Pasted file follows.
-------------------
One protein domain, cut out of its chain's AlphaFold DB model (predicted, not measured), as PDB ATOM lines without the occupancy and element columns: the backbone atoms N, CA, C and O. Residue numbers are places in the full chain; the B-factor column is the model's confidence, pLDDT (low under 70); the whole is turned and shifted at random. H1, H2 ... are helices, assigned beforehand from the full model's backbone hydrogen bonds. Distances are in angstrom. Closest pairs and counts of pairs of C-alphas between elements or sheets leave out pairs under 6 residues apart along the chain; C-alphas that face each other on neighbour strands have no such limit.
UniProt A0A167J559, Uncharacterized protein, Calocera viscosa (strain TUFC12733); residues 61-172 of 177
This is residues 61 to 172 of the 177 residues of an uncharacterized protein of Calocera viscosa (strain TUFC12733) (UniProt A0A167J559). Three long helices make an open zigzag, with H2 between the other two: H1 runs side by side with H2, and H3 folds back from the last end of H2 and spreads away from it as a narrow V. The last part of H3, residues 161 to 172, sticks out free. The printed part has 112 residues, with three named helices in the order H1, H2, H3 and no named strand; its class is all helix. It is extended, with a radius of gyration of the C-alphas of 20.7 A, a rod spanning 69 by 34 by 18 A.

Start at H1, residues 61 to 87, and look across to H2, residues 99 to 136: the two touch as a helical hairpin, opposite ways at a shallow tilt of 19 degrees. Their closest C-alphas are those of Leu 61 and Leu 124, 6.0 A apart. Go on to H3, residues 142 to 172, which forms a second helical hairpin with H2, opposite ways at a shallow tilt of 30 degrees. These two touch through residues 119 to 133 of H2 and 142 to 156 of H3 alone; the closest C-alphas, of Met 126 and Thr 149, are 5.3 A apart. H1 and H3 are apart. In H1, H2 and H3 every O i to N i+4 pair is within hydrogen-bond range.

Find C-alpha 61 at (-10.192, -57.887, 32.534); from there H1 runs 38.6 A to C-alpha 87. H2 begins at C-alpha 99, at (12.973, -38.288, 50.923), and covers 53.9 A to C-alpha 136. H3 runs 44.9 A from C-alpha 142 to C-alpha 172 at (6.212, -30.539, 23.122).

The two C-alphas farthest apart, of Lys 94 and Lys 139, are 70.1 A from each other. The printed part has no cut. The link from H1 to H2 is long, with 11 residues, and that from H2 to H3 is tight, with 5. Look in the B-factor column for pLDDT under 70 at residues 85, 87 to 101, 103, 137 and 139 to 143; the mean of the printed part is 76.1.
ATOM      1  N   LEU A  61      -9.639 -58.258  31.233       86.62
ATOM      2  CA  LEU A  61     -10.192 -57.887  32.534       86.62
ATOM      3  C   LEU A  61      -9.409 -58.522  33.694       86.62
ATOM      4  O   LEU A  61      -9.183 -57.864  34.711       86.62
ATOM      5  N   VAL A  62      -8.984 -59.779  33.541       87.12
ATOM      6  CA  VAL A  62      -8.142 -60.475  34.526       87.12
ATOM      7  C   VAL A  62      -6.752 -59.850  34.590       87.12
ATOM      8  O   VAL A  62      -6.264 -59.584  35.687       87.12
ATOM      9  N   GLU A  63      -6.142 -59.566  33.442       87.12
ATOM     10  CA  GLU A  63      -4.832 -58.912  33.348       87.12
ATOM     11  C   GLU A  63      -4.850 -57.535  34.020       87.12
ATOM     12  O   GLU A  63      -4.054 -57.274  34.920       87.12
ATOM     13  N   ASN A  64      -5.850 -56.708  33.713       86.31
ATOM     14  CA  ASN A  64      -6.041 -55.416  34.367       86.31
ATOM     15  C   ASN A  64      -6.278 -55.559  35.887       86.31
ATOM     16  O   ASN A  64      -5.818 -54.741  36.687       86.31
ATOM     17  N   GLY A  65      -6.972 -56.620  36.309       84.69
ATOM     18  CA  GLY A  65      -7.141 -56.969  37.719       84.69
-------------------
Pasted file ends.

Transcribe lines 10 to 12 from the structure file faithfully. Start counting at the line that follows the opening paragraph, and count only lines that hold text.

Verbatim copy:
ATOM      5  N   VAL A  62      -8.984 -59.779  33.541       87.12
ATOM      6  CA  VAL A  62      -8.142 -60.475  34.526       87.12
ATOM      7  C   VAL A  62      -6.752 -59.850  34.590       87.12